Saving 15% of your pretax salary may seem like a lot. But, if you have a 401(k) or other workplace retirement account with an employer match or profit sharing, that contribution from your employer counts toward your annual savings rate. To get to 15%, or to save even more, consider increasing your retirement savings with every raise. If you happen to get some extra money as a gift or inheritance, consider saving a portion for retirement.
Consider following our 50/15/5 rule of thumb to keep your spending and saving on track. Aim to spend no more than 50% of your take-home pay on essential expenses, including housing, utilities, food, transportation, and debt payments. Put 15% of your pretax income toward retirement savings. Then save 5% of your take-home pay for short-term emergency expenses, such as unexpected car repairs or replacing an appliance. Work toward saving up at least enough money to cover three to six months' worth of your essential expenses.
4. Learn how to invest, at least a little.
Just putting your savings into cash may not be enough to help you reach your goals. Investing can help your money grow and can help it to compound more quickly over time. Compounding is what happens when your investment earns a return, and then the gains on your initial investment begin to earn returns of their own.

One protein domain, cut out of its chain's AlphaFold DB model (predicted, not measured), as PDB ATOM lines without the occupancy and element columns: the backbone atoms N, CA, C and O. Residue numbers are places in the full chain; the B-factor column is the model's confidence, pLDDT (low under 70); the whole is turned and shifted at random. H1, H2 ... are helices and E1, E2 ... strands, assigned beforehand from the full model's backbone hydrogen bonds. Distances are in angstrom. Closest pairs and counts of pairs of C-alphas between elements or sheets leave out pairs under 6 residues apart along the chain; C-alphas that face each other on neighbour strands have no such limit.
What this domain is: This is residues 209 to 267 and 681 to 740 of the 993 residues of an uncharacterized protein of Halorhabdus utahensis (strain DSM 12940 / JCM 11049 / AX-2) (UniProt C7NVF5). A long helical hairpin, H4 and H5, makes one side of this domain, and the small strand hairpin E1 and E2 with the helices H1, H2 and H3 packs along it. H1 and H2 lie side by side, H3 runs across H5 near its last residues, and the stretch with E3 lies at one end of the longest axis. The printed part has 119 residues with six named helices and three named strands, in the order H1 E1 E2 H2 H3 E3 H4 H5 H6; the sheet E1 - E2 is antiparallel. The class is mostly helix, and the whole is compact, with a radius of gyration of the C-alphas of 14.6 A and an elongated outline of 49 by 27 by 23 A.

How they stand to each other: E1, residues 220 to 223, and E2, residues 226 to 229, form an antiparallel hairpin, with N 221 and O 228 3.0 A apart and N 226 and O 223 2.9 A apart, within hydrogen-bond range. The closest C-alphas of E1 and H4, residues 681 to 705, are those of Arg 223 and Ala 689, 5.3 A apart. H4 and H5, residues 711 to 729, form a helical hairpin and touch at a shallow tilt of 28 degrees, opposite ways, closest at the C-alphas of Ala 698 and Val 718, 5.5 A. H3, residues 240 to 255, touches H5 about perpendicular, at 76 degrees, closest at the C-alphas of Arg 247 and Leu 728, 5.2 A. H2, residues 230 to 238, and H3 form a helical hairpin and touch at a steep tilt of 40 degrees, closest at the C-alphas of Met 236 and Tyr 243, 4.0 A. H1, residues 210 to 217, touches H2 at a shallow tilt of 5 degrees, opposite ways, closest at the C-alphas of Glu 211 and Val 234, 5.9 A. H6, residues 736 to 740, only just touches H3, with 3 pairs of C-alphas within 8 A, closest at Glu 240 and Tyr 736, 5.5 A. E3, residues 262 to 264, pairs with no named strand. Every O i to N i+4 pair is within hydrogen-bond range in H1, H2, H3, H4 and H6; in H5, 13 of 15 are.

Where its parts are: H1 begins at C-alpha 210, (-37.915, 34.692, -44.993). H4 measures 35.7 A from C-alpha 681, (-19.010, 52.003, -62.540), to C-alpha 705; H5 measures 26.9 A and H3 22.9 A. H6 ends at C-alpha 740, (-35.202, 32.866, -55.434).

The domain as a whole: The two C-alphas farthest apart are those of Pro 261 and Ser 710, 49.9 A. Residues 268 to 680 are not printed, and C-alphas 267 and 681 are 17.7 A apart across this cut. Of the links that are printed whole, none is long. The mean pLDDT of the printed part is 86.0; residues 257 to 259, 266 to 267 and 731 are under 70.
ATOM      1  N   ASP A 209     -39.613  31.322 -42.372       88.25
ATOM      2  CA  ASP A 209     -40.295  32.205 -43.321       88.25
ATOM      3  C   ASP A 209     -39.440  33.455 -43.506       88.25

You probably already know that investing is important, but figuring out how to actually do it can be challenging. It doesn't have to be so complicated though.
Consider building a mix of investments based on easy-to-understand principles of investing known as asset allocation and diversification. Consider using mutual funds or exchange-traded funds (ETFs) to put your plan into motion. You can use actively managed funds or index funds—or combine the best of each, by including both in your portfolio.
If you don't want to pick individual investments, there are options for investors who want a little more help. If that sounds like you, consider a target date fund or managed account, where investment professionals set the investment mix based on a specific retirement age and other factors, like your financial situation and your tolerance for the market's ups and downs.